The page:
Control Engineering's monthly newsletter for Embedded Control - November 2001
In this issue:
- Embedded control channel
- Microsoft Windows XP
- Balancing Technology and life
- Opto 22
- Motorola extends 32-bit processing
- Transmeta announces new Crusoe chip
- Microchip embeds CAN
- Cool products and news
- Question of the month
Introducing Embedded Control
Move over 'PC-based Control,' welcome 'Embedded Control.' As the control and automation market continues to evolve, technologies developed and honed by PC-based control suppliers are finding their way into a diverse range of platforms sometimes far from the 'white box' PC envisioned by the pioneers.
PC-based control is not dead, in fact, it continues to have significant impact on the control technology options available. It has become virtually impossible for suppliers to go to market without some open technologies pioneered by the PC-based control champions. The hardware platform may be PC, but just as easily it could be Compact PCI, VME, PC/104, or custom single board computer.
Microsoft Introduces Windows XP
One of the more publicized recent product launches was the Microsoft Windows XP launch. What does this new operating system mean for manufacturing users? Peter Wengert, Microsoft industry manager for manufacturing, told me that what the manufacturing community wanted was one code base, user friendly interface, plug and play capability, and more reliability. According to him, XP delivers this.
Pete noted that among the features are 4,000 additional drivers to make it easier to install peripherals, multi-user switching, faster boot up times plus decreasing amount of reboots you have to do, ability to host a client session, and multimedia enhancements.
National Instruments has announced support for XP in its products, so I talked to Jerry Suva, software product manager, and Don Holly, industry automation marketing manager and an officer with OPC Foundation.
Jerry noted that they haven't done benchmarks, but have noticed beta versions are more stable as they have applied their software. A big feature is "side by side DLLs" that eliminate versioning problems known as "DLL Hell." He also pointed out the built in collaboration tools.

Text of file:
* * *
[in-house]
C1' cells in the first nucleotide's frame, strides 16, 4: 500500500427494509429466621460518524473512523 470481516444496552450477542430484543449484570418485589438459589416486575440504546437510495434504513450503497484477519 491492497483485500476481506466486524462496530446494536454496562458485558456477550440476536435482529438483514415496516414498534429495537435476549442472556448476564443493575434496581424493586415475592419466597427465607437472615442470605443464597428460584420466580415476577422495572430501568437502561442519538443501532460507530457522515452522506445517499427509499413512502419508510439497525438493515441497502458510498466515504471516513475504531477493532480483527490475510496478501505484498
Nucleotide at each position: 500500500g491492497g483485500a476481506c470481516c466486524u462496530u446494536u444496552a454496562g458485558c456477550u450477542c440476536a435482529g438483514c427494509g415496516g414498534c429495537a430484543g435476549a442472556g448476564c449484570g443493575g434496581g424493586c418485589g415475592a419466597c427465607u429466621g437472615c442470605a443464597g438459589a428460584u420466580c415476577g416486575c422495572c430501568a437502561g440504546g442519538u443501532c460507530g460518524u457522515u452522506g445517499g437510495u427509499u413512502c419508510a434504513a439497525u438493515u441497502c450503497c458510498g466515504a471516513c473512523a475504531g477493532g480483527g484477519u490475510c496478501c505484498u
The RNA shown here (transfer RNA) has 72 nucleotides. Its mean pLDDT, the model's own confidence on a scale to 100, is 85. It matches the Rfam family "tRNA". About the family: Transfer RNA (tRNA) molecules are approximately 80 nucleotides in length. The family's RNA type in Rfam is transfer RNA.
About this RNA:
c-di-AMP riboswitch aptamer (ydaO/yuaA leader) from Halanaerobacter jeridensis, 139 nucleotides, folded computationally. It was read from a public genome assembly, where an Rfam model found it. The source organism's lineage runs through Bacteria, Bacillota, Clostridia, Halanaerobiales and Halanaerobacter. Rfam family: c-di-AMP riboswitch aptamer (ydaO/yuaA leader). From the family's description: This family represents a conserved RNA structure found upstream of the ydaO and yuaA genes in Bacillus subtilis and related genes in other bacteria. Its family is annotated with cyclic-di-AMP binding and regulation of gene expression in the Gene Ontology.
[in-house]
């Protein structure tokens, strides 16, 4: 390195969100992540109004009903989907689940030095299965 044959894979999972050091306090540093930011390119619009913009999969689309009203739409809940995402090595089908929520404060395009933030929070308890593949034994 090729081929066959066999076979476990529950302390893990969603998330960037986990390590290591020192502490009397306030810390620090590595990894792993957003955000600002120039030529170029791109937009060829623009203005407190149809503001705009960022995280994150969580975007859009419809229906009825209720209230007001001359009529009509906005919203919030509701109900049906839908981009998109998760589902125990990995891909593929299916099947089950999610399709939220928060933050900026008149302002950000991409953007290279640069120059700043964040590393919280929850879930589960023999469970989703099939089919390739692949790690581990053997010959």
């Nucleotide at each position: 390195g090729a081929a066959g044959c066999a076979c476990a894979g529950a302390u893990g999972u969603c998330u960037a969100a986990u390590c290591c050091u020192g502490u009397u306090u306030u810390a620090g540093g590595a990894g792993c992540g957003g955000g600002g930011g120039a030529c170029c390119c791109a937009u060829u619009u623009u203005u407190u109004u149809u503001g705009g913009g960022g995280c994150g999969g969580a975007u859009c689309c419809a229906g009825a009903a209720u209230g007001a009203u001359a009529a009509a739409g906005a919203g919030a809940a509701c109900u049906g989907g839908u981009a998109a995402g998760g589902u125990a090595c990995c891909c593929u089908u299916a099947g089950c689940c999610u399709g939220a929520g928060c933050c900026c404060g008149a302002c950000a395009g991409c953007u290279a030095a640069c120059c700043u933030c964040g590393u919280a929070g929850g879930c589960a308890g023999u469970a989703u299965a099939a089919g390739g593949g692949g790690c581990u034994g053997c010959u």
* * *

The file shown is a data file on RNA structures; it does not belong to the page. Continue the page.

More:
Don pointed out that the OMAC working group and MSMUG (Microsoft manufacturers users group) looked at XP and noted stableness, versioning control, and compatibility issues will be key to users deploying this new OS. The group is also championing a labeling program, "Designed for Windows XP."
Much has been printed about the "Windows Product Activation" part of the new OS. Jerry said that this is already in Visio and Office XP. He thinks most users won't be affected. NI's peripherals won't affect status of the machine that the software checks, and if you have any volume or site license, you won't have to do this.
Balancing Technology and Life
Tom Mahon has been involved in Silicon Valley technology for a long time. He has also thought about the effects of technology and working for technology companies on life. These remarks were delivered to a conference in Berkeley, Calif.
"Thirty years ago, technology companies stressed the human benefit of their engineering ingenuity: progress is our most important product; better things for better living. But in recent times, we've heard little about technology in the service of human ends.
"So much engineering excellence has been squandered on the trivial and the deadly, from video games to `smart weapons'. The search for a signal of meaning in our lives, the cries of the dispossessed, gets lost in so much electronic static.
"The problem is not the technology. It is we who choose to endanger ourselves or ennoble ourselves with the tools in our hands, the habits of our hearts and the patterns of our thoughts.
"We are now one planet, home to two civilizations, separate and unequal. The few of us with much, and the many with little. And the gap grows daily. The world's religious systems, and the laws of physics, agree that imbalances of this magnitude are unsustainable.
"Rediscovering two gold nuggets of ancient wisdom-the golden mean and the golden rule-might be the way that leads a silicon-based society beyond relentless information processing which often drowns our well being in a tsunami of stress-and leaves a majority of the world's folk further behind-toward humane and heartfelt knowledge processing, to perhaps, in God's good time, wisdom processing."
Opto 22 news
Did you know that you could download Opto 22's ioControl, flowchart programming software for use with the SNAP Ultimate I/O system? I have done that and played with the software. It's cool. Go to www.opto22.com/products/ultimateio_iocontrol_dload.asp .